I have a list of URLS that I need to check, to see if they still work or not. I would like to write a bash script that does that for me.

I only need the returned HTTP status code, i.e. 200, 404, 500 and so forth. Nothing more.

EDIT Note that there is an issue if the page says "404 not found" but returns a 200 OK message. It's a misconfigured web server, but you may have to consider this case.

For more on this, see Check if a URL goes to a page containing the text "404"

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    To be fair, my script's "bug" is only when the server returns HTTP code 200 but the body text says "404 not found", which is a misbehaving webserver. – Phil Aug 4 '12 at 17:53
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    The exit status of wget will be 0 if the response code was 200, 8 if 404, 4 if 302... You can use the $? variable to access the exit status of the previous command. – Casey Watson Dec 18 '13 at 22:14

Curl has a specific option, --write-out, for this:

$ curl -o /dev/null --silent --head --write-out '%{http_code}\n' <url>
  • -o /dev/null throws away the usual output
  • --silent throws away the progress meter
  • --head makes a HEAD HTTP request, instead of GET
  • --write-out '%{http_code}\n' prints the required status code

To wrap this up in a complete Bash script:

while read LINE; do
  curl -o /dev/null --silent --head --write-out "%{http_code} $LINE\n" "$LINE"
done < url-list.txt

(Eagle-eyed readers will notice that this uses one curl process per URL, which imposes fork and TCP connection penalties. It would be faster if multiple URLs were combined in a single curl, but there isn't space to write out the monsterous repetition of options that curl requires to do this.)

  • Very nice. Can I execute that command on every url in my file ? – Manu May 26 '11 at 10:40
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    @Manu: Yes, I've edited my answer to show one possible way of wrapping up the curl command. It assumes url-list.txt contains one URL per line. – Phil May 26 '11 at 10:49
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    I don't know why script from above andswer always get me 000 in the output, but when I run command only once without loop it works... – Karol F Aug 9 '16 at 7:08
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    @KarolFiturski I had the same problem (which you've probably since fixed but just in case anyone else stumbles across this...) in my case I had carriage returns at the line ends of my input file, causing the urls to be like http://example.com/\r when going through the loop – Jordan Robinson Feb 21 '17 at 11:16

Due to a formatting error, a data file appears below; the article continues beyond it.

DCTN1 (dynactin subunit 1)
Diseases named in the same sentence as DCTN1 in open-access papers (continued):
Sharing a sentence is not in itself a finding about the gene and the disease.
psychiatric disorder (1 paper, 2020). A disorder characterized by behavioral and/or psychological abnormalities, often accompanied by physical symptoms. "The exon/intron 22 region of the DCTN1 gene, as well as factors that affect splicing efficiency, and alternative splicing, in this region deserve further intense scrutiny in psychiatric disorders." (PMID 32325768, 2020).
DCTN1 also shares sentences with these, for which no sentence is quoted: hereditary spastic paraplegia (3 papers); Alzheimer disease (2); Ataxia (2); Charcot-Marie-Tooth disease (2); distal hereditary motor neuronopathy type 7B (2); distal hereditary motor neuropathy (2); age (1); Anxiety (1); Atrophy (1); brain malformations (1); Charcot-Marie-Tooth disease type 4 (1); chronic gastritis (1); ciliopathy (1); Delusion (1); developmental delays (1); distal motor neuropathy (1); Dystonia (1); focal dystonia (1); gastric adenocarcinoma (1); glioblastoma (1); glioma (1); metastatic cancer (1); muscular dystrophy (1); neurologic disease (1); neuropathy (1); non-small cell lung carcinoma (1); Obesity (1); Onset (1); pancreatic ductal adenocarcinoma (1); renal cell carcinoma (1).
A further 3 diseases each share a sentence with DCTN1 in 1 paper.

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    I had this issue and I was able to fix it by switching the line ending from the Windows type to the Linux type. – Tristan Jul 13 '17 at 1:40
wget --spider -S "http://url/to/be/checked" 2>&1 | grep "HTTP/" | awk '{print $2}'

prints only the status code for you

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    +1 Shows multiple codes when a url is redirected, each at new line. – Ashfame Apr 24 '12 at 21:55
  • Had to get rid of the --spider for it to work with the request that I was trying to make, but works. – amitavk Aug 6 '15 at 15:10

Extending the answer already provided by Phil. Adding parallelism to it is a no brainer in bash if you use xargs for the call.

Here the code:

xargs -n1 -P 10 curl -o /dev/null --silent --head --write-out '%{url_effective}: %{http_code}\n' < url.lst

-n1: use just one value (from the list) as argument to the curl call

-P10: Keep 10 curl processes alive at any time (i.e. 10 parallel connections)

Check the write_out parameter in the manual of curl for more data you can extract using it (times, etc).

In case it helps someone this is the call I'm currently using:

xargs -n1 -P 10 curl -o /dev/null --silent --head --write-out '%{url_effective};%{http_code};%{time_total};%{time_namelookup};%{time_connect};%{size_download};%{speed_download}\n' < url.lst | tee results.csv